Thursday, July 12, 2007

Nobody Ever Asked Me To:

#3: Help adolescents scale incredible heights

The young lady, a college sophomore, stood there looking up - way up - at Arnold Schwarzenegger. He shook her hand, while she shook all over. You see, she had only seen celebrities on TV or in the movies. Not live. Not like this. Never actually introduced to one of the biggest.

And I had a major role to play in that moment.

When I was hired a number of years before by a large, national youth development organization, my duties were basically entry-level management of scholarships and grants.

Little did I know that in just a few years I would be introducing a young college student to The Terminator.

See, at the start, the job was not at all exciting. But in those early days, I looked around the place, got to know some people and started understanding what the other jobs there entailed. After a couple of years I found myself part of a team which trained teens to meet with and tell their stories to high-level corporate CEOs, as well as become national role models for the entire youth program.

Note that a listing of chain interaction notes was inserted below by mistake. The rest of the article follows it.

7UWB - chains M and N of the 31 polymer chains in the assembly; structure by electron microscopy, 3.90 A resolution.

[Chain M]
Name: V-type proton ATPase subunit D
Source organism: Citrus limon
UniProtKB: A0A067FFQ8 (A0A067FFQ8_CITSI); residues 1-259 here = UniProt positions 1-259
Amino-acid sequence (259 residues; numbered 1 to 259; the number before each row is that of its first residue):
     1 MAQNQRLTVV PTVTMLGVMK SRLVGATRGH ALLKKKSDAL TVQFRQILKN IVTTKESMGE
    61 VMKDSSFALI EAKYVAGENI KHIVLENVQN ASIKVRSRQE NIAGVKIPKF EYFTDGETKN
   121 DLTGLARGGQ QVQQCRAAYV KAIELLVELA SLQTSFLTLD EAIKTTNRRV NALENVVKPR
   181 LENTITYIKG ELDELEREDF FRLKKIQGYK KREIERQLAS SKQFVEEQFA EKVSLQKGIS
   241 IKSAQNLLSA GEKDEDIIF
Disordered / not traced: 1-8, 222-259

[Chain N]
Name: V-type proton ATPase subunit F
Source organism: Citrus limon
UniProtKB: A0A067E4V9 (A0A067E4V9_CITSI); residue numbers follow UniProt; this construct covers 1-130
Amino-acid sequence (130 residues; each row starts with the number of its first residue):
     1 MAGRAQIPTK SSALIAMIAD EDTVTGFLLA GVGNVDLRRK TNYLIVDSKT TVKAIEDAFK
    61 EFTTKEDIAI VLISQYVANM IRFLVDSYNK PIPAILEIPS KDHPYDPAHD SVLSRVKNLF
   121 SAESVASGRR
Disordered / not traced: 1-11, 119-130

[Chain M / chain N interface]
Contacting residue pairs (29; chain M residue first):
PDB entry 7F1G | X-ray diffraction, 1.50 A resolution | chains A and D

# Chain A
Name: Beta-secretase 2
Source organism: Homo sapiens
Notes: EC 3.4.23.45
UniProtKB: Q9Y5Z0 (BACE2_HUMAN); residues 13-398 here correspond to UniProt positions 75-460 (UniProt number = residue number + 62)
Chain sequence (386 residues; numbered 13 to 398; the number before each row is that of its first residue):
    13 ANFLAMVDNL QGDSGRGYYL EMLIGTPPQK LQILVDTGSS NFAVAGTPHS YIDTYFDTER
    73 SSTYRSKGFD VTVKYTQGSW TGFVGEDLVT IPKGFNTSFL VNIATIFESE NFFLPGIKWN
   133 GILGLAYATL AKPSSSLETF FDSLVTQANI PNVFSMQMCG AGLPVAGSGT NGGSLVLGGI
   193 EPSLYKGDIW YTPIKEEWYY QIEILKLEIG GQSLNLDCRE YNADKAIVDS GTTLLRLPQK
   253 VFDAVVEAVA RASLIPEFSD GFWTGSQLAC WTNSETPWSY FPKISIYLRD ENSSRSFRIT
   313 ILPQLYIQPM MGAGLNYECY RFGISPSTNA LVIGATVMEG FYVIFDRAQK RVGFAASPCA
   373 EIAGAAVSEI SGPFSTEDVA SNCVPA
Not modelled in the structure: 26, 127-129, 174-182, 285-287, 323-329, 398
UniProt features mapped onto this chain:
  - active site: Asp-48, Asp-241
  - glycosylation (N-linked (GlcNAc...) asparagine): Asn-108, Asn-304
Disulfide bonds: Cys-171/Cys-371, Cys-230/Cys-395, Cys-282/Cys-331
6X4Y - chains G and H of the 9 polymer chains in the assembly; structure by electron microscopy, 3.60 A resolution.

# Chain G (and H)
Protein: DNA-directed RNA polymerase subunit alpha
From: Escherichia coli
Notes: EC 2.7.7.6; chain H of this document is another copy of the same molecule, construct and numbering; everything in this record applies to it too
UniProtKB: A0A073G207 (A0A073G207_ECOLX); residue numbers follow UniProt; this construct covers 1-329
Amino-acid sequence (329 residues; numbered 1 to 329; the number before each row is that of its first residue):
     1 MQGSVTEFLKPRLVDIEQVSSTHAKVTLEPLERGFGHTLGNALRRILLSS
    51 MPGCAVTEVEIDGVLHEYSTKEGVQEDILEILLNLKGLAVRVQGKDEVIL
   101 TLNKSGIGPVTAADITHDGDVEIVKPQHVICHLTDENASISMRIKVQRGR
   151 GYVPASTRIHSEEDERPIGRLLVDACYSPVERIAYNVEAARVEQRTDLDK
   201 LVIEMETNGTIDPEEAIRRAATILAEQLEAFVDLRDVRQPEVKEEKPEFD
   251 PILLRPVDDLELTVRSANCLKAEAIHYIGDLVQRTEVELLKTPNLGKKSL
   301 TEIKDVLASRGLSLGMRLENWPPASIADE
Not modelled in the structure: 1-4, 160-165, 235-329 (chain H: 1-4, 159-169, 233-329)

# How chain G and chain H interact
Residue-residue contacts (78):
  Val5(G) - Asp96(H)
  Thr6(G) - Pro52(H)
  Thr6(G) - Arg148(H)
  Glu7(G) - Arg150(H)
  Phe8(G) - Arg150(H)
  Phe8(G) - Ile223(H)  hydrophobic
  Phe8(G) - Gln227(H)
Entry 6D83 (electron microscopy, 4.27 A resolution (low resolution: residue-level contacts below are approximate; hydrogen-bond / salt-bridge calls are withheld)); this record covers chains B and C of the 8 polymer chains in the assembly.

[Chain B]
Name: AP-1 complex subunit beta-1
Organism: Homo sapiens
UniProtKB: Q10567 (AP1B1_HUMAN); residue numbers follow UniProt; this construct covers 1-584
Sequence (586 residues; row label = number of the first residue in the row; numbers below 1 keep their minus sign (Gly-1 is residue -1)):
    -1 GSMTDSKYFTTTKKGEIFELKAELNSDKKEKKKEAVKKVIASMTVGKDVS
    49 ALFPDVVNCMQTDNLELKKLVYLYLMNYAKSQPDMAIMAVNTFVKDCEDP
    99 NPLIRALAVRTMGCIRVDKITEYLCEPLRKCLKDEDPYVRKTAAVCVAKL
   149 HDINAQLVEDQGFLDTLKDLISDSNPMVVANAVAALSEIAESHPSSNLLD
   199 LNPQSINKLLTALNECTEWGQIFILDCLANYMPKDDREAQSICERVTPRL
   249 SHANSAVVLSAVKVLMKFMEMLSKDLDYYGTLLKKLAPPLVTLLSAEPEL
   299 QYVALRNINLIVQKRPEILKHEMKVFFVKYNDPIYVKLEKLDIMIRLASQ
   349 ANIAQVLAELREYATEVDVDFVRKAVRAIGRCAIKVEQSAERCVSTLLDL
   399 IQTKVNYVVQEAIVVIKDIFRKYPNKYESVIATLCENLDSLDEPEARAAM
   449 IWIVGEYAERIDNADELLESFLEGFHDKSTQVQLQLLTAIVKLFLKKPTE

And it was a whole lot of fun. How? Two reasons. 1) I developed and presented the public speaking and story-telling trainings, and 2) the teens were fantastic, bright, energetic, fascinating and a joy to work with. They made our team proud, because they all consistently rose to meet the challenges we tossed their way. And they were always incredibly grateful to us for the opportunities to do some pretty amazing stuff.

Like consult with some of the biggest CEOs of corporate America. Like speak to audiences of 2000 at a time. Like play tennis against the President on the White House courts.

And meet Arnold when he was Chairman of the President's Council on Physical Fitness.

The youth organization recognized my efforts and rewarded me for them. Actually, no. That's not true.

The organization basically ignored that part of my job at performance review time. I got raises, but they were based on the other, more managerial parts of my job. My boss even once told me "I let you do the other things because I know you have a good time doing them." Not, I heard him intimate, because I show any aptitude for it or deliver a much-needed service to the organization.

In fact, a couple of us were criticized for what we were trying to do with these teens at the national level, as they thought it brought too much attention to ourselves. I came to realize that, if you show you're having too much fun in your job, people will resent you for it.

However, nothing, not even money, can replace my memory of that college sophomore, shaking (but smiling), looking up at Arnold that one afternoon - and the story she took back to the rest of the office.

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